Next, here are some resources that I am confident will prove helpful to anyone who is hoping to make a good-faith effort toward better understanding these issues and implementing the above practices.

At the academic level, the following journal articles and book chapters are fantastically informative and helpful.

For more a casual trade book, I recommend:

For those who like their information in comics form:

And finally, a quite wonderful online resource:

Please, Do Your Part

Just as I didn’t write this piece to convince transphobic ideologues, I also didn’t write it with the intention of pointing fingers. We all have work to do to make our communities—including our research communities—safer and more inclusive.

What I’m asking is for you to do your part, and to do it mindfully and in good faith. I see up close the effects of persistent misgendering on adolescents and young adults regularly, and that sight is heart-breaking. My heart breaks, too, to know that some among my friends and colleagues in the ASA (and other corners of academia) are similarly affected. With 2021 being the deadliest year on record for trans persons (Parks 2021) and seeing a record amount of anti-LGBTQIA+ legislation in the U.S. (Ronan 2021), let’s please commit to making our communities part of the solution rather than negligently perpetuating the problems.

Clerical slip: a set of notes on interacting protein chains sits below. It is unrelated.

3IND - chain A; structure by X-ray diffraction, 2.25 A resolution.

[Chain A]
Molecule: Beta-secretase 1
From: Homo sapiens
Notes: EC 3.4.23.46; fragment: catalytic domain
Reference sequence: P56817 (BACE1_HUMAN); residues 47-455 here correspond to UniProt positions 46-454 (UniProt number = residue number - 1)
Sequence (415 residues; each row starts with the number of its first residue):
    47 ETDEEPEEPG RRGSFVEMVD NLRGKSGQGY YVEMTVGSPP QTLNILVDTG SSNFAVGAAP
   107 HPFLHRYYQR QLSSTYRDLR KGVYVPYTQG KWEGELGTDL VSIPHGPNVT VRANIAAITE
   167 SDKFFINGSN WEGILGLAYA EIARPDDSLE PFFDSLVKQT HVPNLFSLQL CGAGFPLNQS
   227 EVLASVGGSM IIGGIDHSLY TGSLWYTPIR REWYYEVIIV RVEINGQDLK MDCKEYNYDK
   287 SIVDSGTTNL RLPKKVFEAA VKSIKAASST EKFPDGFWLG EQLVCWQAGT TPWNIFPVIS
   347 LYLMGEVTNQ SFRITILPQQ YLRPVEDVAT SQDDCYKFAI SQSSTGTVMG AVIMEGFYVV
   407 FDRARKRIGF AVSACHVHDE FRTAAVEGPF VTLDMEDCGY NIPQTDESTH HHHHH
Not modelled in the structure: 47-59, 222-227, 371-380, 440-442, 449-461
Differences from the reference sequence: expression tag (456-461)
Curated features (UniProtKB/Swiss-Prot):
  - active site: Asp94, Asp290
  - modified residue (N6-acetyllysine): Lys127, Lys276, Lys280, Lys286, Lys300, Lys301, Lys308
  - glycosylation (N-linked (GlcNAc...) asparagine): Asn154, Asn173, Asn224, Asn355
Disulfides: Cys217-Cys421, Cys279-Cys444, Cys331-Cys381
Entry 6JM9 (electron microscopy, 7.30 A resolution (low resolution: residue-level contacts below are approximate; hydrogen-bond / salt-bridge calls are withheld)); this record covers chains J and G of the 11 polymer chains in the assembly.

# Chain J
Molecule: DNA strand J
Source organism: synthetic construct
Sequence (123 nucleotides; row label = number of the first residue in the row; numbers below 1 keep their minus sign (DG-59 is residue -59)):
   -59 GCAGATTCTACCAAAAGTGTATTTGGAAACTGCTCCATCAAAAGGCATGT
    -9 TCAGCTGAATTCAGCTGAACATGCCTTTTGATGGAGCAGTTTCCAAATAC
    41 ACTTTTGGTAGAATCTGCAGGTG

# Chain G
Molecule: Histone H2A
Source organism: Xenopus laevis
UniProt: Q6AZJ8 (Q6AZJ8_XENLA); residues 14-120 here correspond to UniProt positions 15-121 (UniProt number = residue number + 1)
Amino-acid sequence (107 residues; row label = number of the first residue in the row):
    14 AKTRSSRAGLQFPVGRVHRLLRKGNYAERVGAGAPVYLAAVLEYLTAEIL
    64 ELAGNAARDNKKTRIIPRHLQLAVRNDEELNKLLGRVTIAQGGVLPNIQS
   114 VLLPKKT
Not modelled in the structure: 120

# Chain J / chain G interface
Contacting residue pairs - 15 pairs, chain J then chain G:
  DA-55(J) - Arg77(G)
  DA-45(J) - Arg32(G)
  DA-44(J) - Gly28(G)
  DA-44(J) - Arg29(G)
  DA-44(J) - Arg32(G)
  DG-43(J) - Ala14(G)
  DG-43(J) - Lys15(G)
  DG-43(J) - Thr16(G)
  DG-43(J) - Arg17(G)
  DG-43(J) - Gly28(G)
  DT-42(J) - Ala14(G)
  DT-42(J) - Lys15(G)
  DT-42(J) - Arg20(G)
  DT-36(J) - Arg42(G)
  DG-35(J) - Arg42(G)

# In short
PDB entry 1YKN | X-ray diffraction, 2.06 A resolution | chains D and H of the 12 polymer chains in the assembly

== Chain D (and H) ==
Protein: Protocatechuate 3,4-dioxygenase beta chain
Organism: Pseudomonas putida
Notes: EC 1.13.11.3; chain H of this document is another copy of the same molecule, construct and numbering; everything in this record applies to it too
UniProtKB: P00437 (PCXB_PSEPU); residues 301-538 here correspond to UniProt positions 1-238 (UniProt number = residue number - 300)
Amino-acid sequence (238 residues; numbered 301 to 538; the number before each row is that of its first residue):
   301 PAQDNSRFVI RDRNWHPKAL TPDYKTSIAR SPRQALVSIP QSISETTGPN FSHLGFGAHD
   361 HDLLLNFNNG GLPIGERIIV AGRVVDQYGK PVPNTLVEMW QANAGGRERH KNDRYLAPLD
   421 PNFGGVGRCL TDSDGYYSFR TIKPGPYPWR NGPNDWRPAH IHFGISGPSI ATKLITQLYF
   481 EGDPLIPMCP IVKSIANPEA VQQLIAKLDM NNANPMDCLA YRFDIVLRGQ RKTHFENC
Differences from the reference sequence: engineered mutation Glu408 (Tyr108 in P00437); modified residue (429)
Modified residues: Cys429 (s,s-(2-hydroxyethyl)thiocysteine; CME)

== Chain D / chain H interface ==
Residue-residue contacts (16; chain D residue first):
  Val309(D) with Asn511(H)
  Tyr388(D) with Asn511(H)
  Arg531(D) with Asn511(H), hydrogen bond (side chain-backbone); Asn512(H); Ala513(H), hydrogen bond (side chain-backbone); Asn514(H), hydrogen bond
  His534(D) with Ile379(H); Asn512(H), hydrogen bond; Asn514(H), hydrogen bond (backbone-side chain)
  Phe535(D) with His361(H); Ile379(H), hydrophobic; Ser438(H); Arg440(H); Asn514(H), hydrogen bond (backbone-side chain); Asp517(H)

Notes on the Contributor
Wesley D. Cray (she/they) is Associate Professor of Philosophy at Texas Christian University, at least for a few more days. She is currently Secretary of the Rocky Mountain Division of the American Society for Aesthetics. Outside of academia, she works with LGBTQIA+ adolescents and young adults in clinical contexts, as well as offering practices such as Queer Mindfulness and Trans Yoga. You can follow her work at

Edited by Matt Strohl